Paradox HD series all-in-one motion detector and ethernet/Wi-Fi camera distributed by CSD and integrated with Inception and Milestone, which allows you to open any door at any time and simple installation via web browser. Simple but very appealing.
Another favourite was Brivo’s Onair, which rotates around a mobile platform for setup and management of the system, as well as replacement of cards and door readers with a mobile phone. Employees download the Brivo Onair Pass app, which allows them to press a button to unlock any door they’re allowed to access. The app communicates to a database (stored in the cloud), which sends an encrypted signal to the door controller, which releases the door. Use of smart devices allows high security 2-factor authentication to be employed globally via the app.
As well as acting as an access credential, the cloud-based interface lets authorised users access their system from a web browser or a smart device running the Brivo Onair Pass app. Onair Pass lets users manage their access control in real time from their phone. Users can also use the app to schedule access, manage permissions remotely in real time, monitor events, create groups and customize security reports This system scales, too, and can handle 1000 doors, unlimited users and offers unlimited event history, with CCTV footage retained for up to 12 months.
Salto Keys as a service (KS) – cloud-based access control management with no software installation or wiring. Salto’s wireless keyways use credentials to collect data instead of cables and using smartphones to take this concept global is a complete no-brainer now they’ve done it. The way KS works is that a smartphone and wireless BLE Bluetooth Low Energy (BLE) lock pair, and the lock is opened via BLE – including at a distance. There’s no need for an active internet connection and the smart device with its 2-factor authentication including a biometric, is more secure than an access control card.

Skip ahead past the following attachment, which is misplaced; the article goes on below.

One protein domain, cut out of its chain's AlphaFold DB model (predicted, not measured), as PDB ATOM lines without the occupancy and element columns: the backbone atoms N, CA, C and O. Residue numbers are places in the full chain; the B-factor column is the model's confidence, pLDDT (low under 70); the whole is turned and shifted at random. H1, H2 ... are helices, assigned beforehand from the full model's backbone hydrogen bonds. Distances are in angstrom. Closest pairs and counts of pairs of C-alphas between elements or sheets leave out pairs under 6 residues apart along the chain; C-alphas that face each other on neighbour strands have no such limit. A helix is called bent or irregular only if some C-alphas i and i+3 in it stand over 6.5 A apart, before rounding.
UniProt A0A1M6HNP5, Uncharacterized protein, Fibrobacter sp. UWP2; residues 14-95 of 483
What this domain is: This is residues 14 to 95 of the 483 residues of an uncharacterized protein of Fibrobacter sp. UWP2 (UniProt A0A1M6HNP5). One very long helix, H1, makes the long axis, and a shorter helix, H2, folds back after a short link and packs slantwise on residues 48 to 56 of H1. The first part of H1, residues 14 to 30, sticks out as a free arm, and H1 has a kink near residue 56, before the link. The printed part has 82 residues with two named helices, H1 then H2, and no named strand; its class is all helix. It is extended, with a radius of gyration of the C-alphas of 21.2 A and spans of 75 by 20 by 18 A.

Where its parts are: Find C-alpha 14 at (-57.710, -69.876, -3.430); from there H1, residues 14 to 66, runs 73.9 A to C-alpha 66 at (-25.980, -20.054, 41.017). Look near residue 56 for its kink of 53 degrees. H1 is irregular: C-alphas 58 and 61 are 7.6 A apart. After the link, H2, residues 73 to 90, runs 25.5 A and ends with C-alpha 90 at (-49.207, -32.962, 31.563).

The solution offers scalable APIs that allow building and tweaking of an enterprise access control solution from scratch, the ability to grant access to groups or individuals for locks or within schedules, and the ability to view access events and revoke access on the go. I also liked Salto’s beautifully designed Danalock residential smart locks, which replace traditional keys with an electronic system. Also pleasing, Salto SVN Flex which works with XS4 2.0 systems using BLUEnet wireless management solution, lets Salto locks update user’s cards when presented to the electronic lock. SVN-Flex increases the number of updating points in a Salto system, so data gets around the hybrid online/offline network much faster.
Aetek EPoT long range PoE extenders that expand transmission distance up to 1200m with a data rate of 100Mbps and a 9.7W PoE budget at the transmitter end. Indoor and outdoor options are available, and the outdoor version is protected by an IP67 weatherproof and IK10 vandal-resistant casing as well as a built in PoE surge protection of 6KV. Quality stuff from CSD.